Breathing fresh life into a jewel of art nouveau: a permanent exhibition documenting Otto Wagner is being presented in the Stadtbahn Pavilion on Karlsplatz. He was a trailblazer of modernism and one of Vienna's most influential architects: Otto Wagner. Yet there has never been a permanent exhibition documenting the life and work of this versatile architect. This gap is now filled by the Otto Wagner Pavilion, part of the Wien Museum and one of the most photographed tourist attractions in Vienna. This trade mark of Art Nouveau on Karlsplatz has been redesigned inside by the BWM architects' office and, from 26 August, will provide the authentic background for a close-packed Otto Wagner presentation. It documents the genesis of Wagner's most famous designs, including the Church in Steinhof, the K.K. Postsparkassenamt (Post Office Savings Bank), as well as the revolutionary Stadtbahn project (light urban railway) and the modern residential buildings. It will also reveal another perspective: Otto Wagner as a radical theorist and polemicist against traditionalism and the cliché of the "idyll".Besides numerous documents, the show includes two models and is not only a fascinating homage to the architect - it also invites the visitor to set off through the city of Vienna and explore his trail. The curators of the Otto Wagner Documentation are Renata Kassal-Mikula and Isabelle Exinger; Erwin Bauer is the graphic designer. Otto Wagner - Architect & Visionary Otto Wagner (1841-1918), architect, "artist of building", urban planning theorist and academy professor, was one of the great pioneers of the Viennese modern movement. He left the "Gründerzeit" (the period of industrial and cultural expansion in the late nineteenth century) and its mask-like historicism behind him to propagate a new form of architecture, more in keeping with the life and times of modern people. Wagner's designs combined technical and constructional functionality with high aesthetic criteria. Despite his many adversaries and disappointments, Otto Wagner was one of Vienna's most successful architects. His Post Office Savings Bank and the Church in Steinhof are key buildings of European architecture around 1900. As the general planner of the Vienna Stadtbahn (the light urban railway), he designed a Gesamtkunstwerk of constructional technology, a synthesis of the arts that added new accents to the cityscape. Wagner was also an incisive and polemic author. Although advanced in age, in his study "The Expanding City" he continued to develop radical ideas for a future mega-city, regulated and laid out according to practical requirements. The Otto Wagner Pavilion on Karlsplatz The Art Nouveau pavilion was erected in 1898 in the course of Stadtbahn construction. Otto Wagner planned two portal buildings of identical design. Today, the Wien Museum uses the west pavilion, where the trains once left for Hütteldorf. Wagner's design was revolutionary. The many decorative details make the station into a prime example of Viennese art nouveau. Metal and wood were painted apple-green, the signal colour of the Stadtbahn. Gold, and finest white marble were added on the exterior. The planning for the underground rail junction of Karlsplatz in the late sixties threatened the pavilion with demolition. Protests followed; the station building was dismantled and re-erected in 1977, but elevated 1.5 m above its old level on the square. Now at last the west pavilion is paying Otto Wagner the homage due to him - with the new Otto Wagner Documentation exhibition.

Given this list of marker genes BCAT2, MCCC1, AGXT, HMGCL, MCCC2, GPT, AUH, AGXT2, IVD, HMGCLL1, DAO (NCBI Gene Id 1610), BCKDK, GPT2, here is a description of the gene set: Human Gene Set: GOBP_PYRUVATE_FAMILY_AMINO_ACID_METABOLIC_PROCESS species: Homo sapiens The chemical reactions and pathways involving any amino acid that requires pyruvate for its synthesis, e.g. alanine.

Josef Hoffmann - Otto Wagner: On the use and effect of architecture

This year’s special exhibition JOSEF HOFFMANN—OTTO WAGNER. On the Use and Effect of Architecture in the Josef Hoffmann Museum in Brtnice is dedicated to the relationship of Josef Hoffmann (1870–1956) with his teacher Otto Wagner (1841–1918), the centenary of whose death is approaching in 2018. His training under Otto Wagner at the Specialschule für Architektur at the Academy of Fine Arts Vienna, their joint work in his studio and in the Secession, as well as Wagner’s facilitation of his appointment as professor at the Imperial Royal School of Arts and Crafts were decisive for Hoffmann’s career.

In his “Selbstbiographie,” Josef Hoffmann still writes enthusiastically about Wagner even in old age: “Now we finally had a strong personality amongst us, who, full of ideas, followed his own path and was able to inspire us with regard to everything new and necessary. His charming residence and studio in the Rennweg, with the two flanking residential buildings, especially impressed us, and we were enthusiastic students of our present teacher and master.” In 1909 he described his work: “Wagner forsakes the purely formalistic, meaning that he doesn’t view his structures as compositions of conventional forms, but instead primarily as attempts to explain or to crystallize the design and the purpose of the structure with the usual means of expression.” Josef Hoffmann’s design for the monument to Otto Wagner in Vienna can be considered as his last “homage” to his teacher.